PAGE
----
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How We Get There 

We seek to enact this vision by supporting personal and cultural transformation, taking steps to build the world we want to live in now, as well as changing and challenging dominant institutions to open space for a new world to grow. We see these strategies as interwoven pathways towards change.


1. Personal and Cultural Transformation: We provide opportunities for white settlers to re-examine and reckon with our shared histories and harms, without relying on the emotional labor of BIPOC communities. We create spaces to engage in shared learning and reflection. We take meaningful action rooted in the values of interdependence and mutual care. We believe that transformation and commitment to collective liberation occurs in relationship and we work to create networks of care for those looking to join us. We do this through community engagement that includes political education offerings, skill-building trainings, and regular open meetings.

2.Build the World We Want to Live In Now: We believe that revolutionary change is an ongoing process, occurring in big and small ways everyday. This includes our relationship to, and how we show up alongside, BIPOC leadership to add to multi-racial movements. With the Honor Native Land Tax, we aim to contribute to Indigenous futures and challenge settlers’ relationships to stolen land through the redistribution of settler wealth. By engaging in organizational relationships with accountability partners, Pueblo Action Alliance and the Red Nation, as well as our fiscal sponsor SouthWest Organizing Project, ABQ SURJ seeks to amplify Indigenous efforts for sovereignty and landback. Within our own organizational structure, we practice non-hierarchical governance systems and decision making, sharing responsibility and shifting roles to decentralize power. Additionally, we aim to participate in and uplift mutual aid efforts to meet the needs of our neighbors. Through these efforts, we enact alternative ways of being and relating, valuing accountability and collectivism as central to rejecting white supremacy culture.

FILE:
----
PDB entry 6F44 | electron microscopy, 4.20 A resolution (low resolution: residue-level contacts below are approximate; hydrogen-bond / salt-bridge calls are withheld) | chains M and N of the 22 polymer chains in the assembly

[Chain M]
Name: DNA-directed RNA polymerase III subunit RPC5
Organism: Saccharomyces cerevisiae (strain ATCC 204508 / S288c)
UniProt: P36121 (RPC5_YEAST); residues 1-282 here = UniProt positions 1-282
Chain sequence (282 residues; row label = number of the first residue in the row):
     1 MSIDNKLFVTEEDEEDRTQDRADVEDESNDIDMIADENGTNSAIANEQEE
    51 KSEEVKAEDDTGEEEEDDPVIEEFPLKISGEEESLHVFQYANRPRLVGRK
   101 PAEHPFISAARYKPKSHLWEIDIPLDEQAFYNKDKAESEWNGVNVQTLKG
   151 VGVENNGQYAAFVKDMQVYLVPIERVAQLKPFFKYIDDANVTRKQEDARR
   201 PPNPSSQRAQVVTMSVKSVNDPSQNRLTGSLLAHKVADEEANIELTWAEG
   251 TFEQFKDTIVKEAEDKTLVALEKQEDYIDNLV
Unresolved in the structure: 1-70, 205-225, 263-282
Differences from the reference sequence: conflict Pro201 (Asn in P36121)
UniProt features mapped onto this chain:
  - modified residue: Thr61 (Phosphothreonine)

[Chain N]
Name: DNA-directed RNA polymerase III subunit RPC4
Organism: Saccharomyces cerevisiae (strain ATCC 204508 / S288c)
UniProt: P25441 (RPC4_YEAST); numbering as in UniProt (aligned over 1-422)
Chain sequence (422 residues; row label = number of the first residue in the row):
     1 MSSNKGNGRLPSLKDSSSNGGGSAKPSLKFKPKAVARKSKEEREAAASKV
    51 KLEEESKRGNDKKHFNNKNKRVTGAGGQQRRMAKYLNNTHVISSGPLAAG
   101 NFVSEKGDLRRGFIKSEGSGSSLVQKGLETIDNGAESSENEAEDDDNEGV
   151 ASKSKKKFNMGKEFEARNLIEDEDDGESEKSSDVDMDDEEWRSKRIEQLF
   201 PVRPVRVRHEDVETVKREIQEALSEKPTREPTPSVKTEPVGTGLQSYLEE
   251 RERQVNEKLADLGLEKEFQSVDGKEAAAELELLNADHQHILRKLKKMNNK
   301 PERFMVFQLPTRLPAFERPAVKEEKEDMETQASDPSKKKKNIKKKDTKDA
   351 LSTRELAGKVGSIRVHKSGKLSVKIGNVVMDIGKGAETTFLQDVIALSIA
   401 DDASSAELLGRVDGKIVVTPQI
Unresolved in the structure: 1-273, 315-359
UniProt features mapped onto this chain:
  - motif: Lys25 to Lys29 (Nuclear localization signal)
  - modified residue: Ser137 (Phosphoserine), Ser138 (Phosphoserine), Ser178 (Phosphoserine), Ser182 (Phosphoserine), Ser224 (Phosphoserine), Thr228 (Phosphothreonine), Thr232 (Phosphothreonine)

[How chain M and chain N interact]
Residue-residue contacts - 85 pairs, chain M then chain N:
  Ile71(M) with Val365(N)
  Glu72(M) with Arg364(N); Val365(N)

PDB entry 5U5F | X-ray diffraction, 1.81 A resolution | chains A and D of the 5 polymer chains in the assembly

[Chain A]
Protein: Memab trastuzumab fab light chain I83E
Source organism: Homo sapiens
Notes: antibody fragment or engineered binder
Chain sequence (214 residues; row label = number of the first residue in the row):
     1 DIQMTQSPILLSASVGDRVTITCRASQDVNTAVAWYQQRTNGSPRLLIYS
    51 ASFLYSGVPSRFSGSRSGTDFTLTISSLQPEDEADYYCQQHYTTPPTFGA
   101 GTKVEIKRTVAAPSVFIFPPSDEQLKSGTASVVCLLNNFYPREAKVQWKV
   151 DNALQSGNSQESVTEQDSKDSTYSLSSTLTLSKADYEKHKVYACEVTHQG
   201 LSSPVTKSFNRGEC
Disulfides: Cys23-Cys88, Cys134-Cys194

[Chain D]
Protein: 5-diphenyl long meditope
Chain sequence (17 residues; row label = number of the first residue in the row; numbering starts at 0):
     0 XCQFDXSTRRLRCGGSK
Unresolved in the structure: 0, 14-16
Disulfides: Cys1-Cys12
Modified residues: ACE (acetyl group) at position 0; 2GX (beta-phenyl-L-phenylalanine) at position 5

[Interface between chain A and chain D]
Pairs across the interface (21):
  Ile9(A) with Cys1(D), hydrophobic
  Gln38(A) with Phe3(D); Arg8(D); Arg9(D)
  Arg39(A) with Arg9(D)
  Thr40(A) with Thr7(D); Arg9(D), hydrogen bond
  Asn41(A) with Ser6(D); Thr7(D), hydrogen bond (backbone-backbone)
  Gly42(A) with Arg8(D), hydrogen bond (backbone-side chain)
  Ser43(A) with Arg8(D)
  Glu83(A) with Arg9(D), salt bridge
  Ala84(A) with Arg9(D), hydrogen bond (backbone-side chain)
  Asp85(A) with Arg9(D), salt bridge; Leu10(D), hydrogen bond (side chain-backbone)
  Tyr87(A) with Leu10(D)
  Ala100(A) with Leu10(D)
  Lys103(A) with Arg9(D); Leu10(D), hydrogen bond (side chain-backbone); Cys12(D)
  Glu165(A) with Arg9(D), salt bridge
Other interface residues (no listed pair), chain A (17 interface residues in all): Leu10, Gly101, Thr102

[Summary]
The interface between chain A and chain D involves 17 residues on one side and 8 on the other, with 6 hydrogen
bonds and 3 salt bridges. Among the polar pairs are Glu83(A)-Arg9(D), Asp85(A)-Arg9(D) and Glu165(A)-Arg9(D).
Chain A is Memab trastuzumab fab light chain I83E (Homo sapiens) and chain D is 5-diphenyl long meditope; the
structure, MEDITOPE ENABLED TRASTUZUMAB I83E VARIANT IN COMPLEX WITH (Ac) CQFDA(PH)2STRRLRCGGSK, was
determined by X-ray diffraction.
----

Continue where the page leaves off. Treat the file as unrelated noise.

3. Change and Challenge Dominant Institutions: We recognize that while abolition and decolonization are necessary to fully realize our vision of a just society, we must also respond to current crises and immediate need. Sometimes this requires participating in systems that we seek to dismantle in order to counter ongoing harm and violence. By deepening political analysis and engaging in local grassroots organizing, we focus on bottom up change and name the ways that so-called “progress” and reform maintain state control. We work in alignment with organizations and groups fighting for the self-determination and safety of our communities through coalition-building, outreach, and targeted actions.

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